Hard Water Problems: Common Myths of Water Softeners
With the amount of news available to us today, seemingly endless amount of information broadcasted to us about water quality issues in different places around the world, and here locally in the Philadelphia Area, it’s difficult to understand what exactly you might need to do about your hard water problems.
Needs can vary from area to area, and home to home based on what possible contaminants are in your water, whether you use well or municipal sources, and a variety of other factors. You might require a water filter and a water softener, but it’s important to know that a water softener will not filter out certain harmful contaminants, and likewise, a water filter will not make your hard water soft.
Water Softeners Are Too Expensive
A quality water softener can pay itself off, and actually save you money the more you use it. It can help reduce water heating bills, extend the length of your other household appliances, reduce your laundry and dish detergent usage 50 to 75%.
Water Softeners are Difficult to Install or Maintain
For as little as $10/month, you can buy, lease, or rent a water softener from Culligan, then sit back and relax! Let us take care of the installation and maintenance for you. A Culligan Water Softener is also backed by a comprehensive warranty. Don’t settle for a transactional approach online or run off to your local big box retailer. Your water is more precious than that. Trust the water experts at Culligan, with more than 80 years in the industry.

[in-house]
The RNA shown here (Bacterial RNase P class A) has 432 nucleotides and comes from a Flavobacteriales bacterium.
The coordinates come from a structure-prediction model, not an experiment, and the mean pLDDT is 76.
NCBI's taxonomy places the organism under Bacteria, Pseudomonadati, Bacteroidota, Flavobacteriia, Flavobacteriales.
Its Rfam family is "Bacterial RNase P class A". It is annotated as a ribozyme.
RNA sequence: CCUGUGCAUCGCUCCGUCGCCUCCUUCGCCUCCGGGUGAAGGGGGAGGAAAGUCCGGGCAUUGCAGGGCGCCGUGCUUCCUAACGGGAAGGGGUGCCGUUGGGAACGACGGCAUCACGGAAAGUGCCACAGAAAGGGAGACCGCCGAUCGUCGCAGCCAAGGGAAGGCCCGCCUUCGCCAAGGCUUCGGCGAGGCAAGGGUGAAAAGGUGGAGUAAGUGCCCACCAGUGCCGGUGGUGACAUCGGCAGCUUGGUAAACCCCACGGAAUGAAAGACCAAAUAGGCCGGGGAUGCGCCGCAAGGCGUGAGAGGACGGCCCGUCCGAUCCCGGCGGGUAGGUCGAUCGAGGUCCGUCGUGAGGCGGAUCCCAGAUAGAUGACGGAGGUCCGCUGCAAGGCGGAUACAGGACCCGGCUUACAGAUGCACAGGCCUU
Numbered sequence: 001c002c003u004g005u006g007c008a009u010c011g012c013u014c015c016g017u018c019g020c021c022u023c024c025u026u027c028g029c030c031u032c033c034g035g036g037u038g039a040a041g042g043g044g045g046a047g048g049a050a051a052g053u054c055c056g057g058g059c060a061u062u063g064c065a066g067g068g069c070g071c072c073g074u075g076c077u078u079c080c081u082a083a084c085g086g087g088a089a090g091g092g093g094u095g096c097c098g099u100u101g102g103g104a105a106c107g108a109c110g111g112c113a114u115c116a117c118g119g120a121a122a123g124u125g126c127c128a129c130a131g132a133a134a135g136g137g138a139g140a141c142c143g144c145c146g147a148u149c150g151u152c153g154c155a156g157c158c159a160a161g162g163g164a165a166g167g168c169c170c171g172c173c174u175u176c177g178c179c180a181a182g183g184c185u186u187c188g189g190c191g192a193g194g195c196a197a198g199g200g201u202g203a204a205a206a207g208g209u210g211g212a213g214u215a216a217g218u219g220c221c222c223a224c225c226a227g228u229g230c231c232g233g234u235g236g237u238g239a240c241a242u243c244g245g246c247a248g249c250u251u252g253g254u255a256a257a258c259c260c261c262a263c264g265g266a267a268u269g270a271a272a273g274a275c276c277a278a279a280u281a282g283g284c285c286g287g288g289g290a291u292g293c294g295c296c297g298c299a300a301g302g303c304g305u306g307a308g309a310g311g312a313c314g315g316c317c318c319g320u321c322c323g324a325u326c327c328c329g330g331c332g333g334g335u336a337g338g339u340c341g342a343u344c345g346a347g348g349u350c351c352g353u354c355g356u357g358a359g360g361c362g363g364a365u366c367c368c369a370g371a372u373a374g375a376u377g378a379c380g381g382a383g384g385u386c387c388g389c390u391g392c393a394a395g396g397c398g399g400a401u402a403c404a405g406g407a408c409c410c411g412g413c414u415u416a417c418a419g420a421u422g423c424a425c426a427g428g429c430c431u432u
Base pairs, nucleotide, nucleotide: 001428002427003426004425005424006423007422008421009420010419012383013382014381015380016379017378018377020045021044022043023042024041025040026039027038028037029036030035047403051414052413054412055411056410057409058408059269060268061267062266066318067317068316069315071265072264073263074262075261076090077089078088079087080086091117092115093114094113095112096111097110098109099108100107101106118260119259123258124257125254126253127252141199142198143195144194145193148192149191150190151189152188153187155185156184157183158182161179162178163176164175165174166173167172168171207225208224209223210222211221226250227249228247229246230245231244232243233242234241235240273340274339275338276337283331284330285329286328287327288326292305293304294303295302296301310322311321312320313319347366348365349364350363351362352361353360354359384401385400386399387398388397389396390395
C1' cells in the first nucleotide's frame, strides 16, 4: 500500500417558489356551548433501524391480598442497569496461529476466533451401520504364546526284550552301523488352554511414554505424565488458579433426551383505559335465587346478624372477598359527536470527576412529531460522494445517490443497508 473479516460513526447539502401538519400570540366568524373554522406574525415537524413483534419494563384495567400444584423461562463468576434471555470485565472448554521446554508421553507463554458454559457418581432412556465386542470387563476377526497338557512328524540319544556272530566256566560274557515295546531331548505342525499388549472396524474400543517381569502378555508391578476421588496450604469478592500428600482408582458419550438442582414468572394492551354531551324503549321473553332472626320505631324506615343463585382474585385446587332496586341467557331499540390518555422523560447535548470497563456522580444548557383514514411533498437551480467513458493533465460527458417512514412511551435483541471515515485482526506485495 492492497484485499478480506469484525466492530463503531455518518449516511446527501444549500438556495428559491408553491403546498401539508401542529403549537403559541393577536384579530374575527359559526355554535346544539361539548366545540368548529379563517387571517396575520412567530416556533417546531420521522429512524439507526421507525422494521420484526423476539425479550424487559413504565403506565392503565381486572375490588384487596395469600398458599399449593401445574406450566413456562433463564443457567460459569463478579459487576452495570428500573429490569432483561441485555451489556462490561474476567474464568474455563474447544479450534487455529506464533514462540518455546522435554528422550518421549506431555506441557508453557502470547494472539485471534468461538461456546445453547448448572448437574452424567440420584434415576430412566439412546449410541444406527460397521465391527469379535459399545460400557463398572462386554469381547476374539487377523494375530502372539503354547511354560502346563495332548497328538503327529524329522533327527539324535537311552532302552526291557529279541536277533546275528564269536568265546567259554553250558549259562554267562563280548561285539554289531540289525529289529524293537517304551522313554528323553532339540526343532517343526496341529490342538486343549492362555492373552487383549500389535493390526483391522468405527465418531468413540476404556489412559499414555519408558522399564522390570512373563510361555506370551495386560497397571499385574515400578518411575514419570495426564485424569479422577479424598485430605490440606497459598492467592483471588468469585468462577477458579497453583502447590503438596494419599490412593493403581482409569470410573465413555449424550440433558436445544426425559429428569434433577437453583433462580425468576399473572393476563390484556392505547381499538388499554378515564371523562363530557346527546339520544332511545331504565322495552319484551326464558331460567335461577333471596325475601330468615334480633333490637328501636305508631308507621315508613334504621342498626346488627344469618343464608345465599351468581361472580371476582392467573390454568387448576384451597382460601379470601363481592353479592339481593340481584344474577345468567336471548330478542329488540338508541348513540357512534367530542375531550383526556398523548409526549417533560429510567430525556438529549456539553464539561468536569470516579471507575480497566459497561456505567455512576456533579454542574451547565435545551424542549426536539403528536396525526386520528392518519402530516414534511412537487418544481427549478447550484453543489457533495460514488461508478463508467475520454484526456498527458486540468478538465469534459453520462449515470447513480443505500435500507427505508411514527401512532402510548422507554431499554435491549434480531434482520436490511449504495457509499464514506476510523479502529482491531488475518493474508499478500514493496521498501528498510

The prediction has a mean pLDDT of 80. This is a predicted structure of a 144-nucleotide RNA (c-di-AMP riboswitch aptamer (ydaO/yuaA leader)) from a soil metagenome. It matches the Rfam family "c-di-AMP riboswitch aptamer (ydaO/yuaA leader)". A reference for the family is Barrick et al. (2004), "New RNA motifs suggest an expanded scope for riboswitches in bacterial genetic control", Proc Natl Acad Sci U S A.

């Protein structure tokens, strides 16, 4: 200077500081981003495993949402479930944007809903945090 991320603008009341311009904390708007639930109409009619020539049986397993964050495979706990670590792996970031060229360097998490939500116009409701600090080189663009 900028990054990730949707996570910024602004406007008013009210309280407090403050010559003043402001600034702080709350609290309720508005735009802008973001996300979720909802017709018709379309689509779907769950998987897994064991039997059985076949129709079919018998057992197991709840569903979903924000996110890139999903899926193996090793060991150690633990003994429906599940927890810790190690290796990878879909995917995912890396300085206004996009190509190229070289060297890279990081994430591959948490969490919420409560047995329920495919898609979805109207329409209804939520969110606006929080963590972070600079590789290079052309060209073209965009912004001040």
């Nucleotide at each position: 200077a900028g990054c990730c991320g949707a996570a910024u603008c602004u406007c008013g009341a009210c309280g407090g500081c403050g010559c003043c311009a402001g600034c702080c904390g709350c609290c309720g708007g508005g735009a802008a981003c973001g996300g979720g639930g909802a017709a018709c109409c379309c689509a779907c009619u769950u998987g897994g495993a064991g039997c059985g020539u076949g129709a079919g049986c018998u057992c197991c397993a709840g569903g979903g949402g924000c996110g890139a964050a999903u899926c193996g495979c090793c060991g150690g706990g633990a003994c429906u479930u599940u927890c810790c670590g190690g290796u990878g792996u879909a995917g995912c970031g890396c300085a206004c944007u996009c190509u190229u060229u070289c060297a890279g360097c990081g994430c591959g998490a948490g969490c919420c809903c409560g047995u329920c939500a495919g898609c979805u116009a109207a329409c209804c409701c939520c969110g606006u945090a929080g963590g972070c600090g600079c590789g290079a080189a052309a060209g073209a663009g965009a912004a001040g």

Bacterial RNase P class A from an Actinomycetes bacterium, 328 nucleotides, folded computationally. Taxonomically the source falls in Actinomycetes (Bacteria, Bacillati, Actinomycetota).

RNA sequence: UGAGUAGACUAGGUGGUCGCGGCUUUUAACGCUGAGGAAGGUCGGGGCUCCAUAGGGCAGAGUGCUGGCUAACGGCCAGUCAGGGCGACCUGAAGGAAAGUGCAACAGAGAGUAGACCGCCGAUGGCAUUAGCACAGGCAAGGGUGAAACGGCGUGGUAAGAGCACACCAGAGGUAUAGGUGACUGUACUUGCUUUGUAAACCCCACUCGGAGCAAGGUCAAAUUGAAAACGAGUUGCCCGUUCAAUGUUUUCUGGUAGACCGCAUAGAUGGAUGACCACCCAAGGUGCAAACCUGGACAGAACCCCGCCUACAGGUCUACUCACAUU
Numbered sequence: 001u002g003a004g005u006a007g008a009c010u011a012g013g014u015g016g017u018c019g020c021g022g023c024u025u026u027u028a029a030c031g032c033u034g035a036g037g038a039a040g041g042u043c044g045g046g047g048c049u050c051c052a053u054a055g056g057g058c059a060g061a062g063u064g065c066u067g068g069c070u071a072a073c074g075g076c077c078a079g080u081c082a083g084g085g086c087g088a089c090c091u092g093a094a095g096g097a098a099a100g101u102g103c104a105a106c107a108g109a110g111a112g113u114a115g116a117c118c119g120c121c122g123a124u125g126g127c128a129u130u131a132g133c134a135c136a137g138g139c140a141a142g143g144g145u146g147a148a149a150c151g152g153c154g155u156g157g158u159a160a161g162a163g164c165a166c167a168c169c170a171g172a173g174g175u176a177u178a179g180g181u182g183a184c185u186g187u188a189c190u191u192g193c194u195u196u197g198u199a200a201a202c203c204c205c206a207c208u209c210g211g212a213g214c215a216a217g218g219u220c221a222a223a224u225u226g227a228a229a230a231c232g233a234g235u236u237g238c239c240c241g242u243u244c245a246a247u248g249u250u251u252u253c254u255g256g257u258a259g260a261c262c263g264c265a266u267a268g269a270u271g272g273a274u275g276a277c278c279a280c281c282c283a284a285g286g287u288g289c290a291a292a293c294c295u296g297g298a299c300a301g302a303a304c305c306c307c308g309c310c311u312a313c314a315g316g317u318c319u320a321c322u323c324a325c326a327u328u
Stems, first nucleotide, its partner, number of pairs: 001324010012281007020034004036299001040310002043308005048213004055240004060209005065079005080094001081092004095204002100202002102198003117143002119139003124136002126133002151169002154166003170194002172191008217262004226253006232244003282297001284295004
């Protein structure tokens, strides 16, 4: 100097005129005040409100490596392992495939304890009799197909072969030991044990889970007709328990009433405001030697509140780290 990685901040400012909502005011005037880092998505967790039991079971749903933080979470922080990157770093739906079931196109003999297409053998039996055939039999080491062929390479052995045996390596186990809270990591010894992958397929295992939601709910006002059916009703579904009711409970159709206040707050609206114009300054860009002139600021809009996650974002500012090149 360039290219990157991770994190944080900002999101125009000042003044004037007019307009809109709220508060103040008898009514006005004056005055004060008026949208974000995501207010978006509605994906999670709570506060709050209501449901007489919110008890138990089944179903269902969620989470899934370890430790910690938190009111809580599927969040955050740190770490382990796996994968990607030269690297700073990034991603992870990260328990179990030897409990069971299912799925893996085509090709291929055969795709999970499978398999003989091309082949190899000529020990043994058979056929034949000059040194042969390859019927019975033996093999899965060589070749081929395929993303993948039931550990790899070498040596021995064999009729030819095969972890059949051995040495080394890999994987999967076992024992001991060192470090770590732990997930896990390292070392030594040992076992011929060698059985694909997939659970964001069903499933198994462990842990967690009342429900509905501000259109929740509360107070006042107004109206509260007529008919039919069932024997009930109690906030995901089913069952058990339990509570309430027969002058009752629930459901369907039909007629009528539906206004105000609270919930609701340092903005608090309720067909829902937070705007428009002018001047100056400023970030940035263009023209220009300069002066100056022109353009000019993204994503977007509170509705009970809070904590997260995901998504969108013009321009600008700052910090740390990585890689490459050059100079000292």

Water Softeners Make Your Water Taste Salty
Just because you need salts to operate your water softener does not mean the taste of table salt will permeate your drinking water. Salt is needed for ion exchange, a process that takes minerals that make water hard such as calcium and magnesium out of your water system.
Likewise, some people worry – particularly those on low-sodium diets – that softened water is not healthy for you. According to the Mayo Clinic:
Regular tap water contains very little sodium. The amount of sodium a water softener adds to tap water depends on the “hardness” of the water. Hard water contains large amounts of calcium and magnesium. Some water-softening systems replace calcium and magnesium ions with sodium ions. The higher the concentration of calcium and magnesium, the more sodium needed to soften the water. Even so, the added sodium doesn’t add up to much.
An 8-ounce (237-milliliter) glass of softened water generally contains less than 12.5 milligrams of sodium, which is well within the Food and Drug Administration’s definition of “very low sodium.” Thus, it’s unlikely that sodium in softened water would pose a risk for most healthy people.
However, if you’re on a very low-sodium diet and you’re concerned about the amount of sodium in softened water, you may want to consider a water-purification system that uses potassium chloride instead. Another option is to soften only the hot water and use unsoftened cold water for drinking and cooking.
You Need Sodium to Soften Water
If any level of salt in any of your water concerns you, you can consider one of our salt-free solutions that use potassium chloride. Although these do not eliminate the minerals that cause hard water, a salt-free system transforms the minerals chemically so they will not scale. This is technically called “water conditioning,” though it identifies as a “Salt-Free Water Softener.”
Water Softeners Filter Lead and Other Harmful Impurities
Water softeners can get rid of certain minerals that can harm your home, but that doesn’t mean your water is safe from other dissolved solids or harmful bacteria. If you would like all the benefits of a water softener with the best quality tap water, consider adding a reverse osmosis filtration system or a whole house water filter for as little as $10 a month*.
*prices, rules and restrictions vary with dealer location